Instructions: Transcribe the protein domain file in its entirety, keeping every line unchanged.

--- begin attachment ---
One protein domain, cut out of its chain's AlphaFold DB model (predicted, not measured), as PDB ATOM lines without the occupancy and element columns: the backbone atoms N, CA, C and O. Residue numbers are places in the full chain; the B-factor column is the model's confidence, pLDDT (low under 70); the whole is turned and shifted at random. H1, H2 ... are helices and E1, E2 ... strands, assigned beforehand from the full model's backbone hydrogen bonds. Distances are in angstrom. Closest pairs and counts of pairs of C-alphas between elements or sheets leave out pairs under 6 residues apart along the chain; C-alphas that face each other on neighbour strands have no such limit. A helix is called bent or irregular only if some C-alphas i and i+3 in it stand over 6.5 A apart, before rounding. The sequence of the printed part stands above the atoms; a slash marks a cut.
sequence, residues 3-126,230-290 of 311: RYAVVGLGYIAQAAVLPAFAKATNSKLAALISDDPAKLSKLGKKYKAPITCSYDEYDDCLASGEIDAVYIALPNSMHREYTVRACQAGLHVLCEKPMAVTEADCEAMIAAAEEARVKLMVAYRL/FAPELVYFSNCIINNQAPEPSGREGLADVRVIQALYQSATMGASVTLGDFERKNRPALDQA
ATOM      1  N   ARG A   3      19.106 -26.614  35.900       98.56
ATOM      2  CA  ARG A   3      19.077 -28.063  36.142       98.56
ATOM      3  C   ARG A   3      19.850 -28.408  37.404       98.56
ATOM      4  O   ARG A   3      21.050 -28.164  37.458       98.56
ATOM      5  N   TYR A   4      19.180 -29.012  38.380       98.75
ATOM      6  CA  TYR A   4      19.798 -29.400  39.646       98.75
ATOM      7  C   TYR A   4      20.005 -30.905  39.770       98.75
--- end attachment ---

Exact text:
One protein domain, cut out of its chain's AlphaFold DB model (predicted, not measured), as PDB ATOM lines without the occupancy and element columns: the backbone atoms N, CA, C and O. Residue numbers are places in the full chain; the B-factor column is the model's confidence, pLDDT (low under 70); the whole is turned and shifted at random. H1, H2 ... are helices and E1, E2 ... strands, assigned beforehand from the full model's backbone hydrogen bonds. Distances are in angstrom. Closest pairs and counts of pairs of C-alphas between elements or sheets leave out pairs under 6 residues apart along the chain; C-alphas that face each other on neighbour strands have no such limit. A helix is called bent or irregular only if some C-alphas i and i+3 in it stand over 6.5 A apart, before rounding. The sequence of the printed part stands above the atoms; a slash marks a cut.
sequence, residues 3-126,230-290 of 311: RYAVVGLGYIAQAAVLPAFAKATNSKLAALISDDPAKLSKLGKKYKAPITCSYDEYDDCLASGEIDAVYIALPNSMHREYTVRACQAGLHVLCEKPMAVTEADCEAMIAAAEEARVKLMVAYRL/FAPELVYFSNCIINNQAPEPSGREGLADVRVIQALYQSATMGASVTLGDFERKNRPALDQA
ATOM      1  N   ARG A   3      19.106 -26.614  35.900       98.56
ATOM      2  CA  ARG A   3      19.077 -28.063  36.142       98.56
ATOM      3  C   ARG A   3      19.850 -28.408  37.404       98.56
ATOM      4  O   ARG A   3      21.050 -28.164  37.458       98.56
ATOM      5  N   TYR A   4      19.180 -29.012  38.380       98.75
ATOM      6  CA  TYR A   4      19.798 -29.400  39.646       98.75
ATOM      7  C   TYR A   4      20.005 -30.905  39.770       98.75